Oscar loses millions on Affordable Care Act plans
Not unlike the large U.S. health insurers with which it is competing, startup Oscar Insurance Corp. is facing financial losses tied to operating on the Affordable Care Act exchanges.
In 2015, the company lost $92.4 million in New York, the state where it started out, Bloomberg reports. That was primarily because Oscar spent more on medical costs for its 52,800 members in the state than it took in through premiums, an issue experienced even by industry giants including UnitedHealth and major Blue Cross Blue Shield plans.
In New Jersey, Oscar's medical loss ratio was more in line with the standard industry target of spending about 85 percent of premiums on medical costs, Bloomberg notes. Yet the insurer still lost $12.8 million in 2015--mainly due to administrative spending and startup costs.
Like other smaller insurers that operate on the ACA exchanges, Oscar also struggled with the significant shortfall in the federal risk corridor program and having to pay into the risk adjustment program, the article says. It paid $28.3 million in New York alone into the risk adjustment program, which critics have said unfairly penalizes smaller plans to the benefit of large for-profit insurers.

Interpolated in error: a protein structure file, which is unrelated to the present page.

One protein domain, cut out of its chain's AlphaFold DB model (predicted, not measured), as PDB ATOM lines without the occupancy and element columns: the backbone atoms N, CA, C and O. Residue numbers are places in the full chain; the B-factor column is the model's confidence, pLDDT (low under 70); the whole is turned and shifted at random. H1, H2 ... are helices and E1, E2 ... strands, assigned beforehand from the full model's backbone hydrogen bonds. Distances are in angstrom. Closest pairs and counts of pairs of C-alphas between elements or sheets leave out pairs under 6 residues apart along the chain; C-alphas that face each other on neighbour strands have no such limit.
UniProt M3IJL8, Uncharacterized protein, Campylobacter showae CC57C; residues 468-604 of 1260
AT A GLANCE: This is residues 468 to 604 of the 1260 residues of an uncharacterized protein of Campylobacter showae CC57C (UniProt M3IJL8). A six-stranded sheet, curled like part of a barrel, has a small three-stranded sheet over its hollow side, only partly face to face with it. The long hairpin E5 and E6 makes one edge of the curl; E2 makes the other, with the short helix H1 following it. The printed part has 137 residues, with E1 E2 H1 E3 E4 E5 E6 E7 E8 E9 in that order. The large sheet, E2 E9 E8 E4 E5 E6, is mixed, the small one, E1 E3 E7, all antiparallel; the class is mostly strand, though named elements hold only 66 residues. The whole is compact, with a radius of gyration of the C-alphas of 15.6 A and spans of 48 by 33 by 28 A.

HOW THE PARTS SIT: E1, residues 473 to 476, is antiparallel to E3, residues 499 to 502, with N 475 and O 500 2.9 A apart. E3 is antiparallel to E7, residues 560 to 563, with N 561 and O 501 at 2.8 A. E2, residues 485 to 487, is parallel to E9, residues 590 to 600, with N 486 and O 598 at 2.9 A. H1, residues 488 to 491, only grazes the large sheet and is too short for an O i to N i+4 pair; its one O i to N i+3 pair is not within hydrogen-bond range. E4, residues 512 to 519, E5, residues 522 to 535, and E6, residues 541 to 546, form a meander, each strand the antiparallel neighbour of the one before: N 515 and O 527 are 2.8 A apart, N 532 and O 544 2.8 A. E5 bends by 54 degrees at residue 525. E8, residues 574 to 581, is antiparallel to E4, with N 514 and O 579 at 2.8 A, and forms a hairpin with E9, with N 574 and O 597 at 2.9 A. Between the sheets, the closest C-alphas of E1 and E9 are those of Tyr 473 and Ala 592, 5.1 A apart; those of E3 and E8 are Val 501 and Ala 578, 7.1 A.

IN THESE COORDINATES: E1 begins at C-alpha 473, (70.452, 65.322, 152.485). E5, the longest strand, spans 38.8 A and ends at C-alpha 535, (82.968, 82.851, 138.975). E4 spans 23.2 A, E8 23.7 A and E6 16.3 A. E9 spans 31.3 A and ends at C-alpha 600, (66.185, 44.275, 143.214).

Meanwhile, in the new state markets that it has entered, Oscar is offering more narrow-network plans based on agreements with select providers. This is a shift in its initial strategy of offering broad provider networks, yet echoes some of the moves other insurers are making to stem individual market losses. It has appeared to pay off in Texas, where the insurer gained 43,000 members in its first year operating in the state, FierceHealthPayer has reported, yet Oscar has struggled to gain a foothold in California.
Despite its losses in some states, though, Oscar is currently valued at $2.7 billion after closing $400 million in financing late last month.
To learn more:
- read the Bloomberg article
In an about-face, Oscar turns to narrow-network strategy to reach enrollment goals
Insurers move to stem ACA losses--but at expense of consumers?
Is the risk-adjustment program unfair to small insurers?
Small, startup insurers hope to compete on exchanges